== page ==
So I went in there and they started flipping tracks, doing the production and it wasn’t an hour before I realized not only is this art - the way they were doing it - but, as far as I could tell, it was rock and roll too. I mean, they were getting James Brown guitar riffs and putting them on the tracks; they were making hard hits to go with the kick drums - all kinds of nuances that weren’t so subtle which said to me, “this is art, this is very creative, it’s rock and roll, and I have no reason not to love it.” And I embraced it. I had been programming synths and drum boxes since my twenties, but this opened up a new horizon for me in programming. I was programming beats, bass lines, synths - all sorts of stuff.
Hip hop was something on my palette that was missing and it rounded me out; however, it didn’t make me a very good engineer because in order to make a rap record there was very little real engineering involved. So around 1994, I broke out of the studios and hooked up with some producers. I did more writing and got a publishing deal. But around ’96, it became important to me to become a better engineer, so I bought a bunch of gear, went into my basement, and started honing my engineering chops on any band in the area that would let me. So around then, I got into the next phase of my career with Highway 9, and Borialis.
Just as Highway 9 got signed to Epic, Gordon Brown had all these new songs that weren’t recorded in any way. So, Brian Nelson, the band’s manager, called me up and Highway 9 came down to my basement and we recorded demos with the band of the new songs Gordon had. About the same time, Rick Dahrouge (who was the creative force in Borialis) learned of me from his friend Lorenzo Conte. Rick and I were a match because I was a rock guy who had some hip hop background.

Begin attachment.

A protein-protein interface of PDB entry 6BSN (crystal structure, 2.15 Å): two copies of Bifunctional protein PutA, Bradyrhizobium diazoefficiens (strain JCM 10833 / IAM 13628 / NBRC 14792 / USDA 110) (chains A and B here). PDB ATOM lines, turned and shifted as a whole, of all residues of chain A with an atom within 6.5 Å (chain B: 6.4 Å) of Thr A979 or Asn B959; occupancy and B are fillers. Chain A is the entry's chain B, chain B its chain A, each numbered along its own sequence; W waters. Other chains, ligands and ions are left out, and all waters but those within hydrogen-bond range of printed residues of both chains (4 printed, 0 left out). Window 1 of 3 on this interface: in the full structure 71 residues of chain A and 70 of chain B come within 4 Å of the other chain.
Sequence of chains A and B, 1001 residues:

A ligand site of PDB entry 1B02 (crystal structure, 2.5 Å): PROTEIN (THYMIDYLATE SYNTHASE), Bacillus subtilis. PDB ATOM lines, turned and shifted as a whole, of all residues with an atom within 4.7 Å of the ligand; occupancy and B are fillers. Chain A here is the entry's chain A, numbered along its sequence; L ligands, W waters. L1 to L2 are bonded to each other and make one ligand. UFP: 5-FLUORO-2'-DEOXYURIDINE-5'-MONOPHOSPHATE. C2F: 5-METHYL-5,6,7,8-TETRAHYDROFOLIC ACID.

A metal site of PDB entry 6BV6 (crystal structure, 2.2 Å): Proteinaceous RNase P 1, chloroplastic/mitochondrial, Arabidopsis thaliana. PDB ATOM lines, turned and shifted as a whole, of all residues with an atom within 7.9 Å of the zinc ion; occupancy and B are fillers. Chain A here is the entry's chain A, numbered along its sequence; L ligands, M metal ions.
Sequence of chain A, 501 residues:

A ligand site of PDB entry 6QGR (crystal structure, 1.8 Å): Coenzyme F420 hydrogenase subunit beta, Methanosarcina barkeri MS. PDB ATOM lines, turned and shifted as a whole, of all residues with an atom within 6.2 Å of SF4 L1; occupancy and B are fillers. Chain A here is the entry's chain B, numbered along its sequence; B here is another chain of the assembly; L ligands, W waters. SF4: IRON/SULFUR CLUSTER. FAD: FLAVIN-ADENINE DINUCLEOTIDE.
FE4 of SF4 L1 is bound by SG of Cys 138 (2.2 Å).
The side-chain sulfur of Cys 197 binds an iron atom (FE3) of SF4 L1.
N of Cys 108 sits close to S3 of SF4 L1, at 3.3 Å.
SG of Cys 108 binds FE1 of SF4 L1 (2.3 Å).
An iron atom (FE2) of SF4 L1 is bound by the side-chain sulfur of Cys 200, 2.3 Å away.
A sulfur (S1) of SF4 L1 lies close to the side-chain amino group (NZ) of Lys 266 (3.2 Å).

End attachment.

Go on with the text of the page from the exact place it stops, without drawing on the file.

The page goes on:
So Borialis got an indie deal. I went to Shorefire Studios in Long Branch and produced an indie record for Borialis. But then that label folded. I introduced Rick to Brian Nelson and through Brian’s channels he was able to set up a showcase for the band where Andy Slater came to see them. I think he heard 3-4 songs and said something like, “This is great! We don’t have anything like this on Capitol. Call me Monday.”
Borialis was signed to Capitol and I was wondering where things would go for me. I thought maybe I’d get a point on the album or maybe I could engineer or produce the record - all of these grandiose ideas that were so naive; however, in Los Angeles, Rick stood up for me and the staff producer at Capitol agreed to let me come out to Los Angeles and audition for the Pro Tools editing gig and if it didn’t work out we could send me back to Jersey.
I got out to Capitol and they handed me the hard drive with the first drum takes on it. I took it up to my editing suite and started editing. Later, the producer comes in and says to me, “Let’s see what you’ve got.” He hits the space bar on my Pro Tools rig and it sounded and felt the way I make stuff feel. He listened to it for two or three seconds, hit the space bar, and goes, “You’re not going anywhere.” I got the gig.
As the months passed, I ended up doing some engineering on the record. I flew back to Jersey to cut extra vocals in my basement a couple times, then flew back to Los Angeles to plus the new vocals into the tracks. Over time during my stay, I sat up in that A&R studio at Capitol with the producer and Andy Slater working on other Capitol releases. These opportunities are all about what you make out of them. I ended up having an apartment in the Oakwoods there and stayed the better part of eight months at Capitol before coming home.